About the author: Adam Groff is a freelance writer and creator of content. He writes on a variety of topics including health and finances

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Jun 22, 2021

Bachem turns 50 - a timeline

3 min
As Bachem turns 50, we take a look at the company's history

Bachem, a supplier to pharmaceutical and biotechnology companies worldwide, is celebrating its 50th anniversary this month. We take a look at the Swiss company's history.  

1971 - beginnings

Bachem is founded by entrepreneur Peter Grogg in Liestal, a small town near Basel in Switzerland. Grogg started the firm with just two employees, and with a focus on peptide synthesis - peptides are composed of amino acids that have a variety of functions treating health conditions such as cancer and diabetes. 

1977 - 1981 - early growth

Bachem moves its headquarters to the Swiss town of Bubendorf, with eight employees. In 1978 the company produces peptides for use in medicines for the first time. In 1981 production capacity triples and the workforce grows to 150. 

 1987 - 1996 - worldwide expansion

The company expands into the US with Bachem Bioscience, Inc. in Philadelphia. To strengthen its presence in Europe, Bachem opens sales and marketing centres in Germany in 1988. 

Further sales centres open in France in 1993. By 1995 the company employs 190 people. In 1996 it acquires the second largest manufacturer of peptides in the world and forms Bachem California with a site in Torrance. 

 1998 - 2003 - Bachem goes public

Bachem company goes public and lists shares on the Swiss Stock Exchange. Further acquisitions include Peninsula Laboratories, Inc, based in California, and  Sochinaz SA, a Swiss-based manufacturer of active pharmaceutical ingredients.  By 2001, the company has 500 employees and sales reach 141 million CHF.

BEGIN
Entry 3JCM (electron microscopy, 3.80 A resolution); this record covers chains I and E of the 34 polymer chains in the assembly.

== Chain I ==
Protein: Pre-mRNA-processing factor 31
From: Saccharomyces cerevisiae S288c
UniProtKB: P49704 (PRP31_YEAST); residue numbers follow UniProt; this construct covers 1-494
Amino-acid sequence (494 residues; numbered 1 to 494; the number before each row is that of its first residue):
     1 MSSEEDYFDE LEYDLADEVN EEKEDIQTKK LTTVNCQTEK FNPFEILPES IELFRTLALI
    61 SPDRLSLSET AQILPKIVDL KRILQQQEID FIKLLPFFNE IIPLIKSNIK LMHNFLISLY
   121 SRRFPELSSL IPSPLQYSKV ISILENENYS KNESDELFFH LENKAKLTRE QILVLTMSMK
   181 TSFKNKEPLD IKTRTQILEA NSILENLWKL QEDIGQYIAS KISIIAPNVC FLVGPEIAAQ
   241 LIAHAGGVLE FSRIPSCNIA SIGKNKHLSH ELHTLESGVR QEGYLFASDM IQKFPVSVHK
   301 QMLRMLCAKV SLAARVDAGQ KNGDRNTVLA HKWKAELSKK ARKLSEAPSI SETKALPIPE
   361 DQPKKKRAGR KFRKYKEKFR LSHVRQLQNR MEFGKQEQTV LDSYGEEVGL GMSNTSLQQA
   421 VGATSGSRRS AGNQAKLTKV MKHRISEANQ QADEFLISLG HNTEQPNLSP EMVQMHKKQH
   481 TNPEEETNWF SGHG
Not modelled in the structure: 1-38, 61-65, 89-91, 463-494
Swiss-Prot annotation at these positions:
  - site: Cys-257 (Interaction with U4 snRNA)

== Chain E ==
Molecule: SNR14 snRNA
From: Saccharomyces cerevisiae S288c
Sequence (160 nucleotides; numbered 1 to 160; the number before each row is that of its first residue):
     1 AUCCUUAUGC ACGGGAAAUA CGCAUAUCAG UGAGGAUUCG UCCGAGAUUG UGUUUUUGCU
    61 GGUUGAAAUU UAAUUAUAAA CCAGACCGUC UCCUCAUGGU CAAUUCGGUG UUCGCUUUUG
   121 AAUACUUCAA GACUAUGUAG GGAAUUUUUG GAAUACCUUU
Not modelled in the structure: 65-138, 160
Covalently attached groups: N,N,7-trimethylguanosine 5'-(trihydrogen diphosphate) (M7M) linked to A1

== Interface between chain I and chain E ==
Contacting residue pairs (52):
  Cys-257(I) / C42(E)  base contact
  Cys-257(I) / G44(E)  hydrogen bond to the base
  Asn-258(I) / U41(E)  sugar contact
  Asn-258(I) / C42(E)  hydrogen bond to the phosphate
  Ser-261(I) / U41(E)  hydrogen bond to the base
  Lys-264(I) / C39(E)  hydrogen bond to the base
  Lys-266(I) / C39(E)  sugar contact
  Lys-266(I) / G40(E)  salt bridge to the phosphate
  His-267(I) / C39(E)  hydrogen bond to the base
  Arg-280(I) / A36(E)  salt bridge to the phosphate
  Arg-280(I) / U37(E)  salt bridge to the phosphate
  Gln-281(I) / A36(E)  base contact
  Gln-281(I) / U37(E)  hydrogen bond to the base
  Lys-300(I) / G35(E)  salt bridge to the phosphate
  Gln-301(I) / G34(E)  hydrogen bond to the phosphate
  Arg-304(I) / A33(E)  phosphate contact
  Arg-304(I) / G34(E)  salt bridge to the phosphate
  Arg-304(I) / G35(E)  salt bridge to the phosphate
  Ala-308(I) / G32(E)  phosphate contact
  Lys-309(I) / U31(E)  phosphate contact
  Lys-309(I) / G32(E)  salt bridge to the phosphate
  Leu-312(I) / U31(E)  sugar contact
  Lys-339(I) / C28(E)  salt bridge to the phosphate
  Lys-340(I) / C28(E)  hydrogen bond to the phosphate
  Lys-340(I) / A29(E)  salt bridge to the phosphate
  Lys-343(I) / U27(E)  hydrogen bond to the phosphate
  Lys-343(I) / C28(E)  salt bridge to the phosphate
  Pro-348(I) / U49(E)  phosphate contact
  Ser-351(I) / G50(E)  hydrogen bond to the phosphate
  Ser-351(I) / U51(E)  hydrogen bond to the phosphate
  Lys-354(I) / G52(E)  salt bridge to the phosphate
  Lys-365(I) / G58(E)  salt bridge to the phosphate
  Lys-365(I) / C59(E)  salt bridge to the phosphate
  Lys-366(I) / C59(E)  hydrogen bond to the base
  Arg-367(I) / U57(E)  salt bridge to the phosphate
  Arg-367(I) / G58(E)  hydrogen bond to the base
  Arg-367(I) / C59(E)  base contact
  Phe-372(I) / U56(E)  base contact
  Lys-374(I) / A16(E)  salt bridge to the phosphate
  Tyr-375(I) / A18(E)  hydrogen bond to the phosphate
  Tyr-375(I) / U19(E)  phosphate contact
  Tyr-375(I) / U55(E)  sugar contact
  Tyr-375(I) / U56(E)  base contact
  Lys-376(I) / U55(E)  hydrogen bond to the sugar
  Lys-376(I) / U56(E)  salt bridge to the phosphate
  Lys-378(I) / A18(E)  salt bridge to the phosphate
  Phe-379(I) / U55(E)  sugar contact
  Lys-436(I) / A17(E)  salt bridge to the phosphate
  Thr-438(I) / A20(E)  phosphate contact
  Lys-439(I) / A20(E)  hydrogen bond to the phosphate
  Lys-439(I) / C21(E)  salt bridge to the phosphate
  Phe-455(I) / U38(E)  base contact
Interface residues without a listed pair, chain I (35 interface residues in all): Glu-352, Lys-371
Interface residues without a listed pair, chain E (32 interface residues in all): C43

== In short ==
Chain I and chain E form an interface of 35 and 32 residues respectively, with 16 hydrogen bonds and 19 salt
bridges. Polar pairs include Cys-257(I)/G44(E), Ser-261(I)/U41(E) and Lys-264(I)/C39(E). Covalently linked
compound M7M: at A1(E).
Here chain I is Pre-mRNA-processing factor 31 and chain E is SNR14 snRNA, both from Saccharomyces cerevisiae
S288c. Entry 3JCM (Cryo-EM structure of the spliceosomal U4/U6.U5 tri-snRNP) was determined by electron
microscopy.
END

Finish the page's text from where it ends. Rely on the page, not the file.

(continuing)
In 2003 the organisation is given a new legal holding structure to support its continued growth, which remains in place to this day. 

2007 - 2013 - acquisitions

Bachem acquires a brand by Merck Biosciences for ready-to-use clinical trial materials and related services. 

In 2013, together with GlyTech, Inc. Bachem announces the development of a new amino acid that can help to treat multiple sclerosis, with a world market of more than $4 billion. 

In 2015 it acquires the American Peptide Company (APC), which becomes integrated into Bachem Americas. 

2016 - 2019 - a global leader

In 2016 the group opens a new building dedicated to R&D projects and small series production in Bubendorf. With a total of 1,022 employees, the workforce exceeds the 1,000 mark for the first time in the company’s history. Sales are over the 200 million mark for the first time at 236.5 million CHF.
Bachem expands into Asia with the establishment of a new company in Tokyo called Bachem Japan K.K. 

By 2019 Bachem has a growing oligonucleotide portfolio - these are DNA molecules used in genetic testing, research, and forensics. It is hoped this will become a significant product range in the future. 

2020 - COVID-19

Despite the COVID-19 pandemic, Bachem secures its supply of active ingredients, and even increases it in critical areas. Sales exceed the 400 million Swiss franc mark for the first time, and  272 new employees are hired.  

2021 - a milestone anniversary

Bachem celebrates its 50th anniversary and position as a global leader in the manufacture of peptides. While it  remains headquartered in Bubendorf, the company employs 1,500 people at six locations worldwide. In the next five years there are  plans to continue expanding. 

Commemorating the company's anniversary, Kuno Sommer, Chairman of the Board of Directors, said: "Bachem's exceptional success story from a small laboratory to a global market leader is closely linked to Peter Grogg's values, and has been shaped by innovation, consistent quality and cost awareness, as well as by entrepreneurial vision."